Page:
Tag Archives: Farmers

Confronting the challenges of land access, farm transfer, and next generation farmers at the Farmland Access & Transfer Conference

MFT and Land For Good will host the fourth annual Farmland Access & Transfer Conference on December 3, 2018 at the Augusta Civic Center in Augusta ME. At the day-long conference, farmers will learn strategies for tackling succession planning and incorporating an easement into your farm access or transfer plans, plus how to find and secure farmland of your own, negotiate a good lease agreement, and more.

“Nearly 30% of New England’s farmers are likely to exit farming in the next 10+ years, and 9 out of 10 of them are farming without a young farmer alongside them. At the same time, access to land remains one of the biggest challenges for beginning farmers in New England,” explains Jim Hafner, Executive Director at Land For Good and  co-host of the conference, referring to a recent study (Gaining Insights). “While this does not mean that these farmers don’t have a succession plan, it does suggest the future of many of these farms is uncertain.”

Today’s farmers—both those who are transitioning out of farming and those who are starting new farm enterprises—will have a pivotal role in shaping the future of our regional food system. Farmers can also make valuable connections at this conference. Last year, the conference brought together over 150 established and beginning farmers, landowners, and agricultural service providers.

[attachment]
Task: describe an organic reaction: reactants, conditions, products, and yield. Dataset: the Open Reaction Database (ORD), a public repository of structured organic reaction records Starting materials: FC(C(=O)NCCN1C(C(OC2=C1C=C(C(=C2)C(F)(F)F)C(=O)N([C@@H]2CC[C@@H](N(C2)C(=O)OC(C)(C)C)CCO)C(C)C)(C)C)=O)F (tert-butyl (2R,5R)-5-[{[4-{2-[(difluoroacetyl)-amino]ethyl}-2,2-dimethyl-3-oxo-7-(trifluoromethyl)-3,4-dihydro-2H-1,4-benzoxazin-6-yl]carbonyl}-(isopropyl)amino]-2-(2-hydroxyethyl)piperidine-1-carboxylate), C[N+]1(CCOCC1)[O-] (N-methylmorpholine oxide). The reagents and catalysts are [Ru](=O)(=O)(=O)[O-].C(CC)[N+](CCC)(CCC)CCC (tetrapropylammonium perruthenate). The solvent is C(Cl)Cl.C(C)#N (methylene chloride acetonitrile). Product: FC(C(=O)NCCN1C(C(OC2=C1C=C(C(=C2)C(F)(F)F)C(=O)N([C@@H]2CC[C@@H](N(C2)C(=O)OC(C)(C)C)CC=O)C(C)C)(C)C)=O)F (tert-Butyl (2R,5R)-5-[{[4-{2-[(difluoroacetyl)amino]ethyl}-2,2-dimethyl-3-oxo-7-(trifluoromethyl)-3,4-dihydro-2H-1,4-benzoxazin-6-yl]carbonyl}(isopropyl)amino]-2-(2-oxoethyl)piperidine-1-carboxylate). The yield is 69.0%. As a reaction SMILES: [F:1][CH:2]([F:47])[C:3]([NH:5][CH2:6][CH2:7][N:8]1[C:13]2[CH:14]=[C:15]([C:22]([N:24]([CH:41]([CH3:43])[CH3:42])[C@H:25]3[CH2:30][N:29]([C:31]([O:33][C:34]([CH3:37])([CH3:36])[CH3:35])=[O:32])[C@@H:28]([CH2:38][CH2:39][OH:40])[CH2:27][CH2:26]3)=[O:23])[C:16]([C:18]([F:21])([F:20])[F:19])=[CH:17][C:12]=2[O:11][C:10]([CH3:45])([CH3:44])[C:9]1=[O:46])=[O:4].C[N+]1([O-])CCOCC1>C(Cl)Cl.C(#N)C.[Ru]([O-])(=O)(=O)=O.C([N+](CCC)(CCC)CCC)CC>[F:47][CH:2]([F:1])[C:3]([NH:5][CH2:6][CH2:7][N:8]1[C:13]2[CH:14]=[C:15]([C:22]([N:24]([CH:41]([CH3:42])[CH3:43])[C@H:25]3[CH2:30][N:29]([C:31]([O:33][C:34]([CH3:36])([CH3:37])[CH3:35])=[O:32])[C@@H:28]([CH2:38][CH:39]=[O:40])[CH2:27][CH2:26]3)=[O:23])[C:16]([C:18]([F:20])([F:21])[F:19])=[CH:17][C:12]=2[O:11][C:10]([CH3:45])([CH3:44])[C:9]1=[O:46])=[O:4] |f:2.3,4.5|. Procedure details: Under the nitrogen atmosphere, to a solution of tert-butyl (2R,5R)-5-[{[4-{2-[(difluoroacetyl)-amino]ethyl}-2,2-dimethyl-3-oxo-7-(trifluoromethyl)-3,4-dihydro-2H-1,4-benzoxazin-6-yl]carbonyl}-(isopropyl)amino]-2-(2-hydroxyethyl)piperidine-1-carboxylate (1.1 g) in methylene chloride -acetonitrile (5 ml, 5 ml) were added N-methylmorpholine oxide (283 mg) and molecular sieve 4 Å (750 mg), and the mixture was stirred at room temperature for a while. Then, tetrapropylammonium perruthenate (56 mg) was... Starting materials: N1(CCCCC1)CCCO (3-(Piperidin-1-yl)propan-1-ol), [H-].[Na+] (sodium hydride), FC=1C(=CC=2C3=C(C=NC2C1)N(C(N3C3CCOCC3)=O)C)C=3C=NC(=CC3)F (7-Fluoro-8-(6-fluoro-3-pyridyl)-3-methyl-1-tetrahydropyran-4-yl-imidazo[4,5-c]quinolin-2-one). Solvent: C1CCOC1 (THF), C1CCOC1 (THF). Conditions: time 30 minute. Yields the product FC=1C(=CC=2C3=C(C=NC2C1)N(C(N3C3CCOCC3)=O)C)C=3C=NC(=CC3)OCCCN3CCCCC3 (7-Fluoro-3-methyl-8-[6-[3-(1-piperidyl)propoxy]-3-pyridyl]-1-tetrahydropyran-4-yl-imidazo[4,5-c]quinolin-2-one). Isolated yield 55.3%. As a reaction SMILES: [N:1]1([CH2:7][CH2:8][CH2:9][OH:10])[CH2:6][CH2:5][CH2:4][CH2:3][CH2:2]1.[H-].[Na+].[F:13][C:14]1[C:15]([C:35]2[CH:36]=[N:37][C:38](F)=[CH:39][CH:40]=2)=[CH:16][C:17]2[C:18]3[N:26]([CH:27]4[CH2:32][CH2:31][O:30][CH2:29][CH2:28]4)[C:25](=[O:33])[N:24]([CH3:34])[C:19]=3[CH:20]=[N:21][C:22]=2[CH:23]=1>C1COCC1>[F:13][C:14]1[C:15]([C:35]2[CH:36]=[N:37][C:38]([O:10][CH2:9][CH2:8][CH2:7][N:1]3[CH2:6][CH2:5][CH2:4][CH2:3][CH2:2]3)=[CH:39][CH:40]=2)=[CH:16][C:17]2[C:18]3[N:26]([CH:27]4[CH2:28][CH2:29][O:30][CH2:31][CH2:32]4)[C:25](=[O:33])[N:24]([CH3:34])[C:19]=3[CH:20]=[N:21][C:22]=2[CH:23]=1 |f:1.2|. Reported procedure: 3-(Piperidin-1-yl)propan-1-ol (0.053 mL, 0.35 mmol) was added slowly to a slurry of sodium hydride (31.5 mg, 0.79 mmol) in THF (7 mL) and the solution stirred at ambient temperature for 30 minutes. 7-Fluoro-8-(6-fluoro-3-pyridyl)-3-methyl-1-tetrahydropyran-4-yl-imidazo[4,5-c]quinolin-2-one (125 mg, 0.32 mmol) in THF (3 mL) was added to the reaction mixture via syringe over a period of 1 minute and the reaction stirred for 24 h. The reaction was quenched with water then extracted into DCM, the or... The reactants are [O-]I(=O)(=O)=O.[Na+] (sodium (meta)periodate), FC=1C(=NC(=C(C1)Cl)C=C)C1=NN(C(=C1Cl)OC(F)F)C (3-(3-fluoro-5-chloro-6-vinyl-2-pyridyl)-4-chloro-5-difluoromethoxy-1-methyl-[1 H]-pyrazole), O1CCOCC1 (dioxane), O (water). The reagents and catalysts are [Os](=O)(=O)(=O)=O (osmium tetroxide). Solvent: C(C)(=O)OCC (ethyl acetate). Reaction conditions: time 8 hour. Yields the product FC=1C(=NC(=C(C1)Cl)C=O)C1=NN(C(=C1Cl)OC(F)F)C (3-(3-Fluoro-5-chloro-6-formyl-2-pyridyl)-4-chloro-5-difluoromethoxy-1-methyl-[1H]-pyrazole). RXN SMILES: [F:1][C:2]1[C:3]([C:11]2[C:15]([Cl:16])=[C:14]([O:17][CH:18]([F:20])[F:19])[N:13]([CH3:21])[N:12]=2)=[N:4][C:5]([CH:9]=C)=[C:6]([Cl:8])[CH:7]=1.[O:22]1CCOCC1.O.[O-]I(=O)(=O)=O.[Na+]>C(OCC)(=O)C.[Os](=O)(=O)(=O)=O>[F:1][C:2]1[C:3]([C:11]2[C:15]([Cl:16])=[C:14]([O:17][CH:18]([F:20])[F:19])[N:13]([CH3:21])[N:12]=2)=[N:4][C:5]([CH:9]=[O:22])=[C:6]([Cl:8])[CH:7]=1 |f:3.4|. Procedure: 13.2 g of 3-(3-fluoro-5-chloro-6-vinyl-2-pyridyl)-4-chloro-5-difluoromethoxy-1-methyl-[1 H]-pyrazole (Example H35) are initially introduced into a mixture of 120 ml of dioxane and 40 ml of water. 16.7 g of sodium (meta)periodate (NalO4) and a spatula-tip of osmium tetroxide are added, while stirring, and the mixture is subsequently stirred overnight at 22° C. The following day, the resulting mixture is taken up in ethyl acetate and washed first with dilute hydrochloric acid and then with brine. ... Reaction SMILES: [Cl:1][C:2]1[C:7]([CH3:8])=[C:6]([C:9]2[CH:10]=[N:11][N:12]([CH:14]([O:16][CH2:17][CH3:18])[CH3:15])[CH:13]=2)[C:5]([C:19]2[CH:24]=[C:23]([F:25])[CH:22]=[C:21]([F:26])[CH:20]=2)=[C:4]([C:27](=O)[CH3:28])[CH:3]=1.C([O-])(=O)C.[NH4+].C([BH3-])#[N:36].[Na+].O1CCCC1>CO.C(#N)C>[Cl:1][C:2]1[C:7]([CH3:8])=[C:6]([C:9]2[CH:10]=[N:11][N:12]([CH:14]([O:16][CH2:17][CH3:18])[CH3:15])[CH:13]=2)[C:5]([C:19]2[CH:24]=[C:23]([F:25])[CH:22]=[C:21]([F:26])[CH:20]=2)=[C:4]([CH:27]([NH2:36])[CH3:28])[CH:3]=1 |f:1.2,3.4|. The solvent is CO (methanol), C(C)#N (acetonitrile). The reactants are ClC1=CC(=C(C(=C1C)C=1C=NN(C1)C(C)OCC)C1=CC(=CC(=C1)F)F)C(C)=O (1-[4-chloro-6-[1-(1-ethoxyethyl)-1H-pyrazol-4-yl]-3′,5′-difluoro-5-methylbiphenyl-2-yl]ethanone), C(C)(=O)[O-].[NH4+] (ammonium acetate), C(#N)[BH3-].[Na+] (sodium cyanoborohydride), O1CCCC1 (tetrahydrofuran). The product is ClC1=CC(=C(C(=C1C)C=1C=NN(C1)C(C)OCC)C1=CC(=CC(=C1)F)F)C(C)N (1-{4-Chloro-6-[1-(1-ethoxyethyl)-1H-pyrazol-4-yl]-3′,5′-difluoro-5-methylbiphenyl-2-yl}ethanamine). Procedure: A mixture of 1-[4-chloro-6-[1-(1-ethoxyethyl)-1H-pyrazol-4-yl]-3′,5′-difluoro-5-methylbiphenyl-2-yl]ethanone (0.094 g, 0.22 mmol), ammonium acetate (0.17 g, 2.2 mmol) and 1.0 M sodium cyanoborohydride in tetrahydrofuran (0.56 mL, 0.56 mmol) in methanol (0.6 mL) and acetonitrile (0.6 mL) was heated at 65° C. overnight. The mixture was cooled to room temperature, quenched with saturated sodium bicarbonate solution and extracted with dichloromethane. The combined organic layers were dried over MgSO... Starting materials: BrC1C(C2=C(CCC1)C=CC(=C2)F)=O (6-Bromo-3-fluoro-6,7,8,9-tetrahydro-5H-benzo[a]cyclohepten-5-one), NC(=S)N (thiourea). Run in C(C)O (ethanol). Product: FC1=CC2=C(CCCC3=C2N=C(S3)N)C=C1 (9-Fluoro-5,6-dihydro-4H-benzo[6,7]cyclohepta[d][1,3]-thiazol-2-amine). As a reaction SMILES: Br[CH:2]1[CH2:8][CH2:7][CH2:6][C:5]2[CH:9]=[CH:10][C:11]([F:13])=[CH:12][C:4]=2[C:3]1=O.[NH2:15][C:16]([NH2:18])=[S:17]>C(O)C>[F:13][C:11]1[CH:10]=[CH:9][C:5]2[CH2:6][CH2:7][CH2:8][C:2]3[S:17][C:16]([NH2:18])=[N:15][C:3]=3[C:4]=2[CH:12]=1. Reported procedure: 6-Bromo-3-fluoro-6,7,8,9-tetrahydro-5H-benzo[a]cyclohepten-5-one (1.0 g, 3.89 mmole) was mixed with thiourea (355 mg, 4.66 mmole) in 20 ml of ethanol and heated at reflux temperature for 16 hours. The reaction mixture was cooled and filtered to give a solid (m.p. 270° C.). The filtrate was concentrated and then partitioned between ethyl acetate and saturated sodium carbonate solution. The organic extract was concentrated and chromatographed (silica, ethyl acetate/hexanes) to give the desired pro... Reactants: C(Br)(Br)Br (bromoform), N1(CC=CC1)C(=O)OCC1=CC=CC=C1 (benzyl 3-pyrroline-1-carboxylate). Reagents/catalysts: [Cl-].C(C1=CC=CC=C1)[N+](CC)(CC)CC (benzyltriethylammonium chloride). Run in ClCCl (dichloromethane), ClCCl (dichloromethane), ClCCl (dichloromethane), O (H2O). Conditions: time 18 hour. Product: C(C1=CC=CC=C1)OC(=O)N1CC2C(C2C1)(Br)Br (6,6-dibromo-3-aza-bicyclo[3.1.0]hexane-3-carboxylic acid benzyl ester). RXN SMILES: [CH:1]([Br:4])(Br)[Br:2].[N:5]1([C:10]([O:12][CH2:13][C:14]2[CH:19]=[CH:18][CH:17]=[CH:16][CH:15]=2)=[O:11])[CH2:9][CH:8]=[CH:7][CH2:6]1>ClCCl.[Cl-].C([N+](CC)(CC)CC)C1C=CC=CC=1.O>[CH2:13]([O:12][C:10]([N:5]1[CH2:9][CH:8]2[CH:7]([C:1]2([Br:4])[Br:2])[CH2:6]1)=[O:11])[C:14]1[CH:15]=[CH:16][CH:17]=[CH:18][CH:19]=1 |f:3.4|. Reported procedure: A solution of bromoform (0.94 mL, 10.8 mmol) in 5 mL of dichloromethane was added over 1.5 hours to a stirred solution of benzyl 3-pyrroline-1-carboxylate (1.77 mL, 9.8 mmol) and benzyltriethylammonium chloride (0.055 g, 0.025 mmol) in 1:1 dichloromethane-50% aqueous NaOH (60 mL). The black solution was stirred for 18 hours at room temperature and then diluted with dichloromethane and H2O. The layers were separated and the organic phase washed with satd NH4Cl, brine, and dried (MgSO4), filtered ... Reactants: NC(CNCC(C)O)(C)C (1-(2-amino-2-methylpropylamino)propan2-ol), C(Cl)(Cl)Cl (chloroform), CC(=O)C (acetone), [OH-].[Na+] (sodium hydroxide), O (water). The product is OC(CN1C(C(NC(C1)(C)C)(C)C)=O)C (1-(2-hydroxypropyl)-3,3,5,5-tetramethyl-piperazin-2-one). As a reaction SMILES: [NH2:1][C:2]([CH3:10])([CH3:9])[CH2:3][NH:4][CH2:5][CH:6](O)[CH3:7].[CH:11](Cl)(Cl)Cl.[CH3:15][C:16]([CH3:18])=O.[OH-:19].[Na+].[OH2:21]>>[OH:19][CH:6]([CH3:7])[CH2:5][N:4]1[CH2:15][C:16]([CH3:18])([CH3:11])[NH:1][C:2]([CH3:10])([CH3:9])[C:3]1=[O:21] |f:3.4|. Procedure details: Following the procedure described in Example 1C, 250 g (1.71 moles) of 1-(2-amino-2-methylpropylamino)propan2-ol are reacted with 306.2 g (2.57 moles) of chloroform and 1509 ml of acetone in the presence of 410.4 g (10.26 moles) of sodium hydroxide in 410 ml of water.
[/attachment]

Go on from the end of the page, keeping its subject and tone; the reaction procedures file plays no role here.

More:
“The issues, strategies and skills shared at this conference have relevance far beyond Maine,” says Hafner. This is the largest conference in the region focused solely on land access and transfer. Across New England, older farmers are worried about their ability to retire and find a younger farmer who can afford to buy their land.

The conference is geared toward farm seekers, retiring farmers, and land owners to help them better understand the options, resources, and steps to accessing or transferring farms or farmland. Service providers and other advocates, including land trusts, conservation commissions, town planners and lenders with an interest in fostering affordable farmland access can also benefit from strategies and innovative practices, as well as panel discussions.

 

“In the next decade, more than 400,000 acres of Maine farmland will transition in ownership, raising the question: what will happen to that land?” explains Erica Buswell, Vice President of Programs for MFT and co-host of the conference. “To ensure this farmland stays in production, all of us must find a way to support land transition with programs that help farmland owners and make land available and affordable for farmers.”

Conference presenters include local farmers and service providers working on the ground in Maine, as well as experts from around New England. Exhibits and networking opportunities will be available throughout the day. The conference is hosted by Maine Farmland Trust, and Land For Good. Sponsors include American Farmland Trust, and The Maine Department of Agriculture, Conservation, and Forestry (DACF) and Maine Harvest Credit Project. Additional sponsorship opportunities are available.

The deadline to register is November 28, 2018. Cost of attendance is $20 per person and includes a lunch sourced from local farmers and producers. For more information or to register, go to visit the event page.

Our Priorities for the Final Farm Bill